Welcome to our annual Lakers season in review series, where we’ll be taking a look back at every player on the team’s roster this season, evaluating their play, and deciding if they should be a part of the organization’s future. Today, we take a closer look at Andre Drummond.
How did he play?
Well, that’s a loaded question.
Andre Drummond's midseason arrival in Los Angeles after getting a buyout from the Cavaliers created so much buzz and drama that it sparked calls for the league to change its rules on the matter. That buzz created expectations and an environment that, barring a return to his prime form, amounted to a no-win situation for Drummond.
Certainly, no favors were done with reports of a promised starting spot, and the ire of fans only grew larger the more Marc Gasol found himself benched. By season’s end, Drummond served as a lightning rod for the criticisms and frustrations for how the season ended.
In reality, Drummond was a rotation player that had moments where he did resemble something like his best self. But it was everything he wasn’t that that fans often focused on.
What he did bring to the table was about what you’d expect. As a Laker, he had a 23.1% rebounding rate, which means that when Drummond was on the floor, roughly one out of every four rebounds were his. The only players who ranked above Drummond from the time he joined the Lakers in rebounding rate (not including the playoffs) were Dwight Howard, Clint Capela, Enes Kanter and Rudy Gobert.
When Drummond was on the floor for the Lakers, they were 4.8 points better per 100 possessions than they were when he sat on the bench. In that span, only Marc Gasol and Markieff Morris had higher figures.
Therein, though, lies the conundrum with Drummond. For much of the season, the Lakers were swapping out big men. Drummond was brought in because of lengthy absences from Anthony Davis with Achilles tendinosis and Marc Gasol with COVID. With both out or limited, Drummond’s role was rather clear. When both returned, however, the Lakers had an abundance of talented bigs, and only 48 minutes to play them. Last season, JaVale McGee and Dwight Howard were benched, the Lakers won and it was all chalked up to necessary sacrifices to win a title.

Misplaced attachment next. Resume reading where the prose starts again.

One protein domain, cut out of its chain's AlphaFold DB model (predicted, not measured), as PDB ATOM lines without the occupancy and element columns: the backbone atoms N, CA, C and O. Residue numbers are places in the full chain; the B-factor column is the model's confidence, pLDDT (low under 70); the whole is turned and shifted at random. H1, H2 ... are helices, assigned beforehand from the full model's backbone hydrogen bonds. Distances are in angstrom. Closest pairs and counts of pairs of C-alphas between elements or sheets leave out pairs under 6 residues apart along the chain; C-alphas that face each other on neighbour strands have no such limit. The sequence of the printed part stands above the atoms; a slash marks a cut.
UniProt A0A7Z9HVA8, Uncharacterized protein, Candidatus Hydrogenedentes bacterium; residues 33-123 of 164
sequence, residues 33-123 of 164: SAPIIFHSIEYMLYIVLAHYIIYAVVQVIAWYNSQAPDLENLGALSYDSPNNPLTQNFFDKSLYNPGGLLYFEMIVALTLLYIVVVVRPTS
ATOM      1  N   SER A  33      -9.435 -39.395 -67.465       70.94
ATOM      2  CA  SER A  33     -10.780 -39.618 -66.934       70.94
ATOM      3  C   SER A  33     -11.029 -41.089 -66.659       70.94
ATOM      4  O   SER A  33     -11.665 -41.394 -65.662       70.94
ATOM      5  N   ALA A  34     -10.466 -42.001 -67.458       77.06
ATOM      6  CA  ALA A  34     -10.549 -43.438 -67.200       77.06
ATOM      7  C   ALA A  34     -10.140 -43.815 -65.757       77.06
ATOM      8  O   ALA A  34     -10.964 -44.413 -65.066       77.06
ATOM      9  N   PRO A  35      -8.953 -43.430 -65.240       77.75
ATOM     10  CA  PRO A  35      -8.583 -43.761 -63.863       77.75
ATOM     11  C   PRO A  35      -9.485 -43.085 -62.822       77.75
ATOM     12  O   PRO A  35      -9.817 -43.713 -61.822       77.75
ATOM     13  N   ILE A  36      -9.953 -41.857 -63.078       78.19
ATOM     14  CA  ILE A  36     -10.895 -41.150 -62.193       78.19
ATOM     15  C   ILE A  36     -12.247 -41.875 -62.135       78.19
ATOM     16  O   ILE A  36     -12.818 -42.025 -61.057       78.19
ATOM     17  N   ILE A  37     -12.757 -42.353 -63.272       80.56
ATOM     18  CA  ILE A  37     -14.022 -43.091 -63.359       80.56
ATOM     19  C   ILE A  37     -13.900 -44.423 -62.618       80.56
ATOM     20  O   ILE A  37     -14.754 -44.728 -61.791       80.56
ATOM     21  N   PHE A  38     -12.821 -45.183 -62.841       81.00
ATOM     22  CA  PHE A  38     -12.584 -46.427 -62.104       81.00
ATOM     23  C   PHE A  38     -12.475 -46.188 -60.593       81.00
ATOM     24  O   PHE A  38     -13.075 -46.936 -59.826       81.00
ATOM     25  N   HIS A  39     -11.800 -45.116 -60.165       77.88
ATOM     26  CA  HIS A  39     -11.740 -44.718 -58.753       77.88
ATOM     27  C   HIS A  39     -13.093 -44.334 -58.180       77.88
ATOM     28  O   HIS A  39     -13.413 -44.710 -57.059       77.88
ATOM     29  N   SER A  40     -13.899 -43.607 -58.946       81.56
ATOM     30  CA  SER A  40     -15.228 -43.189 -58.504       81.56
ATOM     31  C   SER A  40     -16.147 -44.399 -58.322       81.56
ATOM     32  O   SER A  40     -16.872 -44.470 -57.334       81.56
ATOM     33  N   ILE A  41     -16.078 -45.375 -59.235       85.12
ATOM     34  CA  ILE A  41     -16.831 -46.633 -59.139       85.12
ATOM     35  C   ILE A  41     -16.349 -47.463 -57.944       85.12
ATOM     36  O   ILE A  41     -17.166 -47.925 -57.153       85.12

This season, a title didn’t come, which means second-guessing and finger-pointing. Drummond, the midseason acquisition that came with such fanfare, was the easiest target. He wasn’t an innocent bystander by any means, as his defensive shortcomings limited what the Lakers could do effectively on that end of the court. Whereas the aforementioned McGee and Howard could be rim protectors, Drummond could not, and struggled at times in the Lakers' schemes.
He also was an old-school player offensively, unable to stretch the floor either horizontally to the 3-point line or vertically as a lob threat. When Davis was healthy, that often forced him out of the paint and clogged the driving lanes for the Lakers.
Still, Drummond played 24 minutes in the Lakers Game 2 win over Phoenix in the first round, and 20 minutes in the Game 3 win, combining for 21 points and 23 rebounds in those two victories. But in the same vein, when the chips were on the table and the Lakers were in a win-or-go-home situation, just like Montrezl Harrell, Drummond was strapped to the bench.
It’s hard to draw a sweeping conclusion, then, of Drummond’s time in Los Angeles. Ultimately, he was a role player who had good games and bad. But when you come with the expectations and promises that Drummond did, simply being “one of the guys” was not enough to satisfy everyone.
What is his contract situation moving forward?
Drummond signed for just the remainder of the regular season when he joined the Lakers. He will be an unrestricted free agent this offseason, and his market will be interesting. He certainly will be valued by teams, but it also certainly won’t be anything remotely close to his last contract.
In an era where big men are interchangeable and seemingly a dime a dozen, it’s hard to imagine the market for Drummond being much more than a veteran’s minimum.
Should he be back?
It was quite interesting the degree to which Frank Vogel spoke about a desire to keep Drummond long-term during the season. It was also quite interesting that Drummond has taken to social media during the offseason to criticize Vogel and what he felt were a lack of minutes he received. Even if he later claimed that criticism was just to draw attention for his NFT — yes, seriously, he actually said that — that doesn’t exactly scream “I’m ready to come back.”
Even if Drummond played the role of good sport during the year and much of the criticism surrounding him was out of his control, it seems like a split makes the most sense for both sides. Fair or foul, Drummond will represent a Lakers season that went awry to many fans, and that will be a hard stigma to lose.
The Lakers frontcourt also needs de-cluttering and the Lakers already appear to have acknowledged the need for Davis and LeBron James to play the center and power forward positions, respectively, more often. Drummond, maybe more than any other big man in that frontcourt, is expendable. It feels likely the two sides wash their hands clean of the situation and move on.